Students and residents of Fredericksburg, Virginia are in constant battle with a brothel law created by city officials that makes it so no more than three unrelated people are allowed to live in a single house.
“My roommates and I have had multiple conversations about whether or not we would consider having a fourth roommate,” shared a current junior at the University of Mary Washington. “Although we are aware of the rule, it would cut down on our rent quite a bit, especially since we have an entire space that is not being utilized because of this unnecessary rule.”
As her sophomore year came to an end, the rising junior began looking for a house to rent off-campus. Finding two other roommates to live with didn’t take long, but soon they began discussing the possibility of having a fourth to make their rent more cost-affordable. She soon learned that it would not be as easy as they were expecting it to be. To begin with, she along with many students have a parent present as a cosigner on their lease. This means that they are partially responsible for what happens within the specific unit, and can become subject to any fine that comes as a result of the tenants. She was considering keeping it a secret from her parents and letting a fourth person stay in secret. However, she ultimately decided that she did not want to lie to her parents, especially with the possibility of being caught and fined.
This student is one of many across the country that face difficulties when it comes to finding reliable housing away from campus. According to a survey conducted by J. Turner research in 2013, about 80 percent of students live off-campus. More importantly, 42 percent of the respondents indicated that they live with three other roommates. These numbers further conclude that current zoning laws and regulations in Fredericksburg are limiting student’s access to housing that is statistically normal.
Within the last two years, the Zoning Administration has received twenty-one reports of overcrowding. According to the Administration, their standard practice is to go to the property, speak with the tenants or the property owner, and find out how many people are living inside of the house. Depending on what they find, they will make the next step if necessary.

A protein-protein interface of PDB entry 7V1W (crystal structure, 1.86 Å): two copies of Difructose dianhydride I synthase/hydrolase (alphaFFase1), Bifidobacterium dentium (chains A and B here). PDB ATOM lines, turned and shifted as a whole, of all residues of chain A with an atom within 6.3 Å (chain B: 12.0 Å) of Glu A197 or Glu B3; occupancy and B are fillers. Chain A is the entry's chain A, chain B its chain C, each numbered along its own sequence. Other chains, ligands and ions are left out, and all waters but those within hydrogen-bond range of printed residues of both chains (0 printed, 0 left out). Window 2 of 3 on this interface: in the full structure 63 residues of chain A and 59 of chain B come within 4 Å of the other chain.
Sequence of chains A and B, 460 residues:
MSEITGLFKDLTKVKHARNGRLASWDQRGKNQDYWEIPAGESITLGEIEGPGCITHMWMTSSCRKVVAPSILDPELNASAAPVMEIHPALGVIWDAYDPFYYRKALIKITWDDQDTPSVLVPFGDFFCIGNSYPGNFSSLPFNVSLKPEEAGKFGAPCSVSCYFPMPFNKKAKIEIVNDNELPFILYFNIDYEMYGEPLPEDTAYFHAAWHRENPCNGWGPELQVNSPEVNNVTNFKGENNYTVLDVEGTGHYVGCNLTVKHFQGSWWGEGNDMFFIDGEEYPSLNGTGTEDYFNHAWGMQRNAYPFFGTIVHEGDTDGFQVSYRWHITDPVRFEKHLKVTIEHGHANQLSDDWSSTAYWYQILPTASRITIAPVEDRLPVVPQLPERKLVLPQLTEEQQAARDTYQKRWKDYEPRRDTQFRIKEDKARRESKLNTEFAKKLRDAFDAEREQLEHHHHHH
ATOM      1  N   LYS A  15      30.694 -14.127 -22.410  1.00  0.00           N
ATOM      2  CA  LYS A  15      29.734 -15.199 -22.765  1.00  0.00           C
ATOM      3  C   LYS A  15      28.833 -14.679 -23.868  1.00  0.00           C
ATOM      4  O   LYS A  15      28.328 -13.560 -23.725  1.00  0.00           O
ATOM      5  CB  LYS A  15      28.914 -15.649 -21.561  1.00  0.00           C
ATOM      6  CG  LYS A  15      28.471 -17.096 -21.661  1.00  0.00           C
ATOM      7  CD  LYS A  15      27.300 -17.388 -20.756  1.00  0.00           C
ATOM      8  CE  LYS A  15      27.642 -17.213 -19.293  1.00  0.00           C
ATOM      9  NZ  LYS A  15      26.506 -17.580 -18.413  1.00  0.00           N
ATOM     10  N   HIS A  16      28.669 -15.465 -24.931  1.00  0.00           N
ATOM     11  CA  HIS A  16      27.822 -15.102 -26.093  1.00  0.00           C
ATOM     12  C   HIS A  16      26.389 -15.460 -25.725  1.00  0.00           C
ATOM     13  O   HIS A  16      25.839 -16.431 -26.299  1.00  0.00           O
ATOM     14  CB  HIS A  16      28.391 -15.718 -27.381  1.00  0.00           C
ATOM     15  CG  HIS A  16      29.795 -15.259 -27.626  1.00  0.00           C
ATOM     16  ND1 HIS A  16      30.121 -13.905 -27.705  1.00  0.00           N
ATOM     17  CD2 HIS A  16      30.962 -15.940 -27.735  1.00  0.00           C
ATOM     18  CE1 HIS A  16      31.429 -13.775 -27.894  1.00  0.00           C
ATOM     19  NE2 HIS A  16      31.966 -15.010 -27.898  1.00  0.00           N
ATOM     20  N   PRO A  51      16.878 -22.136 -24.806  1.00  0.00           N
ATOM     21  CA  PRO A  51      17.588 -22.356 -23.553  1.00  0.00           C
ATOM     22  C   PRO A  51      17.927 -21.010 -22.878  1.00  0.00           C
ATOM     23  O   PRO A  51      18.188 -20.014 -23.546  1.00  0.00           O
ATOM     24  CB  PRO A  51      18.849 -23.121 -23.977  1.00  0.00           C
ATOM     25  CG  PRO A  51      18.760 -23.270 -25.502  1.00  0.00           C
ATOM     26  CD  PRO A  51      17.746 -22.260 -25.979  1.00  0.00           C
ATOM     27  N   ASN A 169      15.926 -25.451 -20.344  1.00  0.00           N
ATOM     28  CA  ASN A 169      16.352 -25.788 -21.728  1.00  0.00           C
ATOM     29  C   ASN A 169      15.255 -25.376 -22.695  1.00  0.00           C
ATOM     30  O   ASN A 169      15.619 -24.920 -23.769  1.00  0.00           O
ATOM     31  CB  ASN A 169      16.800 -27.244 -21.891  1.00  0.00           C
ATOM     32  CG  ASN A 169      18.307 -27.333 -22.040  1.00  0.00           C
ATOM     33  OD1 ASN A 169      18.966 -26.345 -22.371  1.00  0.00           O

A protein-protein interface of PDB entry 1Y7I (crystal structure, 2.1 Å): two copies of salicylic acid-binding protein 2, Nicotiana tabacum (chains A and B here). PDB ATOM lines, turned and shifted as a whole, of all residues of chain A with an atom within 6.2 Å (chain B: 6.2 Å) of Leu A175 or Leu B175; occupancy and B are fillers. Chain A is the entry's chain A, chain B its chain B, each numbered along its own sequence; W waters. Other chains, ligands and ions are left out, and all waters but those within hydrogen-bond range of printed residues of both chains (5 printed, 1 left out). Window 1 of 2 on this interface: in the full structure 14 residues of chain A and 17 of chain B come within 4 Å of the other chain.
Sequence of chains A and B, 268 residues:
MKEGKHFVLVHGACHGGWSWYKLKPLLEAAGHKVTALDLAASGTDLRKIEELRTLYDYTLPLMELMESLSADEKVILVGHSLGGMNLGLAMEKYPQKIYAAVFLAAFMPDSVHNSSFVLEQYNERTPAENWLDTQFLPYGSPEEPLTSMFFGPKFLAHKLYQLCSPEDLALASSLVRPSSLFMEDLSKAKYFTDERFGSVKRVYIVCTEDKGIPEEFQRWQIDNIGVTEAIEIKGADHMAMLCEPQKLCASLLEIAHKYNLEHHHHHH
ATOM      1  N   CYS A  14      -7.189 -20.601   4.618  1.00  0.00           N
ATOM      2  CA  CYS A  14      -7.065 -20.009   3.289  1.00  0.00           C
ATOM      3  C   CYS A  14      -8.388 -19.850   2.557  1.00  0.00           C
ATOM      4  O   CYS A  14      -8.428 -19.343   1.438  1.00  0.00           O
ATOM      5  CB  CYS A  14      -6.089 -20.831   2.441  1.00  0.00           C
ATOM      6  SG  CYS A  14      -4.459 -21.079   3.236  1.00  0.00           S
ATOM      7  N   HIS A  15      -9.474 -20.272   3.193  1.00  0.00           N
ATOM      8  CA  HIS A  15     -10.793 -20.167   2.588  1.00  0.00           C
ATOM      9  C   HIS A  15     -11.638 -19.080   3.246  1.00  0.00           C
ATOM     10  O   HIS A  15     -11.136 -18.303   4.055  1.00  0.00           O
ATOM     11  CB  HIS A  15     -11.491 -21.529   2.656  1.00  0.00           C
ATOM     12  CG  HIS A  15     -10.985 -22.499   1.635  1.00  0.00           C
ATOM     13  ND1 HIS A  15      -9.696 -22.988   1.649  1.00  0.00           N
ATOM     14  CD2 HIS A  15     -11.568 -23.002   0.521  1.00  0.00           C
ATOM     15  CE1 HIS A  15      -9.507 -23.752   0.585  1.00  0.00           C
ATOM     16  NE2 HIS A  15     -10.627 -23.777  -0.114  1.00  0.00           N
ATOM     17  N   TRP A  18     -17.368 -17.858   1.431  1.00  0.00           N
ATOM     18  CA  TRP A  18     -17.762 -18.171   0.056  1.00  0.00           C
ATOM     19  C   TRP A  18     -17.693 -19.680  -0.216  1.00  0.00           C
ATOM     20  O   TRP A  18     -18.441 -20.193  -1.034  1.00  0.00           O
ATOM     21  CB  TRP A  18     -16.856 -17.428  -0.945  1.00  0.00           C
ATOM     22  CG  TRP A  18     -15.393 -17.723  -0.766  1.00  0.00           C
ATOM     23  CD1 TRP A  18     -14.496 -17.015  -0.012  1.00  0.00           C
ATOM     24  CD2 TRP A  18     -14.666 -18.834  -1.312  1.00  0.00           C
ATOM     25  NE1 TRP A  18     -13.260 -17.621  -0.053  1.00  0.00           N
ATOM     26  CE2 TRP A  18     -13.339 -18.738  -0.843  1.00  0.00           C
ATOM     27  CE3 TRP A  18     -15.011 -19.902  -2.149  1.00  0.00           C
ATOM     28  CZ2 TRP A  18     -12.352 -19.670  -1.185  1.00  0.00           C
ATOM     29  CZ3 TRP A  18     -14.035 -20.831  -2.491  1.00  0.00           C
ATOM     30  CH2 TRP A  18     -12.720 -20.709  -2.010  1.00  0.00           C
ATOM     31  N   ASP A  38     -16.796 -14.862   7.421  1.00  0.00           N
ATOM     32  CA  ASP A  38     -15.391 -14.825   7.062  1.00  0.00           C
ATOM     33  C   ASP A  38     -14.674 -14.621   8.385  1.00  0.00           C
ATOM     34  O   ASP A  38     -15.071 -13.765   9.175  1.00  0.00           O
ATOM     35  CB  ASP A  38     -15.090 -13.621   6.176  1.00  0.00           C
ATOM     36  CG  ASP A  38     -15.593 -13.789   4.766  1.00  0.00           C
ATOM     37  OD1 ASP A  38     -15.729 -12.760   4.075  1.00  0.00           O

“If there appears to be an overcrowding situation, a notice of violation is sent,” shared James Newman, a Fredericksburg Zoning Administrator, who followed with “Warrants and other legal action are pursued if necessary.”
Assuming they are caught, the tenant who is not present on the lease is committing a misdemeanor crime and will be expected to pay a fine of up to $2,000. If the violation continues, the individual responsible will then have to pay another fine of $7,500 to the city. If done so in the first 30 days following the violation, an individual can send an appeal to the Board of Zoning Appeals, where it must be accompanied by a $400 fee to be processed.
Newman shared that of the past twenty-one reports that have been placed, almost all complied with the regulations, which was followed by the process ending there. One of them, however, was taken to court where the defendant was found guilty and received a fine.
“Before I became a tenant in this house, there used to be a group of five guys all living here, which is clearly against the rules,” the junior shared. “Luckily as long as our landlord gets their money, and we don’t get into any trouble, they don’t care what is going on.”
This is not unheard of among students, as many of them end up living in a house with three or more people. And although it has received the name brothel law colloquially, it has nothing to do with prostitution, or the attempt to limit it.
The law was first put into place in the year 1985 with an initial goal to maintain overall public health by not overcrowding the city. According to the Fredericksburg Community Planning and Building website, there are several legitimate reasons why the law is still in existence. These reasons include that overcrowding increases a negative effect on children, as it limits their room to play. That it harms mental health due to lack of privacy, as well as increased risk of infection being able to spread to a larger number of individuals. The list goes on to cite the need to limit the amount of trash and traffic within the city.
Over the last decade, Fredericksburg’s population has begun to see a steady increase in size. Officials are expecting to see major growth continue over the next couple of decades. Concerns regarding the zoning law have continued to emerge, as it does not acknowledge the lack of housing within Fredericksburg.
The rule also overlooks the existence of non-traditional housing, assuming that all those who live together are within the same family unit. Some of the city’s residents are unable to afford the city’s rent alone and need multiple roommates to help in decreasing the monthly cost. So although the law was put into place to keep the community of Fredericksburg healthy and safe, it is also preventing individuals like students and non-family unit-based residents from receiving proper housing.
As the University student and Fredericksburg city populations continue to grow, there is reason to believe that there might be changes made at some point in time. If a change were to be enacted, members of the City Council would conduct changes to the specific code. Until then, students will continue to live within Fredericksburg rental properties in secret to ensure that they have an affordable, safe place to live.
“If the cost difference is big, then I am willing to take the risk to save me and my family some money in the long run, even if I have to work around the rules to make it happen” shared rising senior Grace Palmateer.